In our paper, we compare and contrast regression results from different estimators which make different assumptions about production technology and TFP: whether technology differs or is common across countries, whether TFP levels and growth rates differ or are common across countries. While the theoretical literatures on growth and econometrics provide solid foundations for technology heterogeneity as well as the time-series and cross-section properties of macro panel data we highlight in our paper, these have in practice not been considered in great detail in the empirical growth literature. Since most growth economists are not familiar with our preferred set of empirical estimators, we motivate and discuss them in the paper at great length. These methods enable us to model country-specific production technology and time-invariant unobserved heterogeneity across countries (differential TFP levels), but also time-variant unobserved heterogeneity to capture differential TFP evolution over time in a very flexible manner.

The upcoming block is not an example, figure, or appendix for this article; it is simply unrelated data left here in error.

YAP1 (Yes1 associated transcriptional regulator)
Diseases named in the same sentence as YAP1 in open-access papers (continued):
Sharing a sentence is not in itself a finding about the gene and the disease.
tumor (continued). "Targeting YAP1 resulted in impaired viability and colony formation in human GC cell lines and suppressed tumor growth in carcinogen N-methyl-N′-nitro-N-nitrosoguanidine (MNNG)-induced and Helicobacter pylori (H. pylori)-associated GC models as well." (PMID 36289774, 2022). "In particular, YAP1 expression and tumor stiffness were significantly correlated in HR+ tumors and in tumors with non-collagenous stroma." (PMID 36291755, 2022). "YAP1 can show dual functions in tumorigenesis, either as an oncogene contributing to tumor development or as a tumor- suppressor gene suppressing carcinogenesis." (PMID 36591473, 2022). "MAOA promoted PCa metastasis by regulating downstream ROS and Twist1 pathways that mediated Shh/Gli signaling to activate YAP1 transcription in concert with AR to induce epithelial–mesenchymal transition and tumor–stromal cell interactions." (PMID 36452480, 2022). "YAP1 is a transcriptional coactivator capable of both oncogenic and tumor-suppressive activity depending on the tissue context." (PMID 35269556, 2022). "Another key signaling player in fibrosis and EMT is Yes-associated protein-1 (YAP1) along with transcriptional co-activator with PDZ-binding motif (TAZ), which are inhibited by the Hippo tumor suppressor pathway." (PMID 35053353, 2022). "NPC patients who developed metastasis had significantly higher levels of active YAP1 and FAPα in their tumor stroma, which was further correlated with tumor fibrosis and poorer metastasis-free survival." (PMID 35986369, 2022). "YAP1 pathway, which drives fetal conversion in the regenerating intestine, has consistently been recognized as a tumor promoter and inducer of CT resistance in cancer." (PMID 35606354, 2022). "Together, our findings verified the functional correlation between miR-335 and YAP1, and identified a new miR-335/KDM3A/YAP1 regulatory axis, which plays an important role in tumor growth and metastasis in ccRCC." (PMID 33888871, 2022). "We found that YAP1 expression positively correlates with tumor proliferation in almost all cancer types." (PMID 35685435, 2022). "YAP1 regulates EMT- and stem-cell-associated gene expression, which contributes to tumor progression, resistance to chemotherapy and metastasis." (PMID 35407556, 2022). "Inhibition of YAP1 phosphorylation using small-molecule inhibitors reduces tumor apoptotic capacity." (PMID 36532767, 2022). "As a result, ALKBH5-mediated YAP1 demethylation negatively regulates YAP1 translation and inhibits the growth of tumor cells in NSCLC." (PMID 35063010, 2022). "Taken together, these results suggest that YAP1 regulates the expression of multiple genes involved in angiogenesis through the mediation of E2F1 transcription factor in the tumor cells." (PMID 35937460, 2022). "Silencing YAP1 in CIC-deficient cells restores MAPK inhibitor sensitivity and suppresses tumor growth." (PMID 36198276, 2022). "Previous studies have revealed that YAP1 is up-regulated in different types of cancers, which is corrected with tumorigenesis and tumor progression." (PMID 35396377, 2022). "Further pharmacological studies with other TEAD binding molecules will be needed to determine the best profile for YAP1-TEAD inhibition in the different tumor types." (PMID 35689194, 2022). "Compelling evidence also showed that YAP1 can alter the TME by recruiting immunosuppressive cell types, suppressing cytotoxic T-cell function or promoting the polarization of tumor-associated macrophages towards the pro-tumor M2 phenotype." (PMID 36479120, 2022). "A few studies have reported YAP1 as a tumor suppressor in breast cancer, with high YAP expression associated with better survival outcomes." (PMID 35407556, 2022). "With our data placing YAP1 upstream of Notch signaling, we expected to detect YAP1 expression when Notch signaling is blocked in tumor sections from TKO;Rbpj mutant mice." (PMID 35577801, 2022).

Our analysis establishes that assuming a common technology parameter for all countries yields very serious bias in the capital coefficient, with parameter values ranging from 0.6 to 0.8, far in excess of the macro evidence of 0.3. The heterogeneous parameter estimators yield uniformly lower capital coefficients, much more in line with the aggregate economy factor income share data. Based on formal diagnostic testing, our empirical results favour models with heterogeneous technology which account for a combination of heterogeneous and common TFP and reject the notion of common technology. We also carried out a significant number of formal parameter heterogeneity tests which confirmed this result.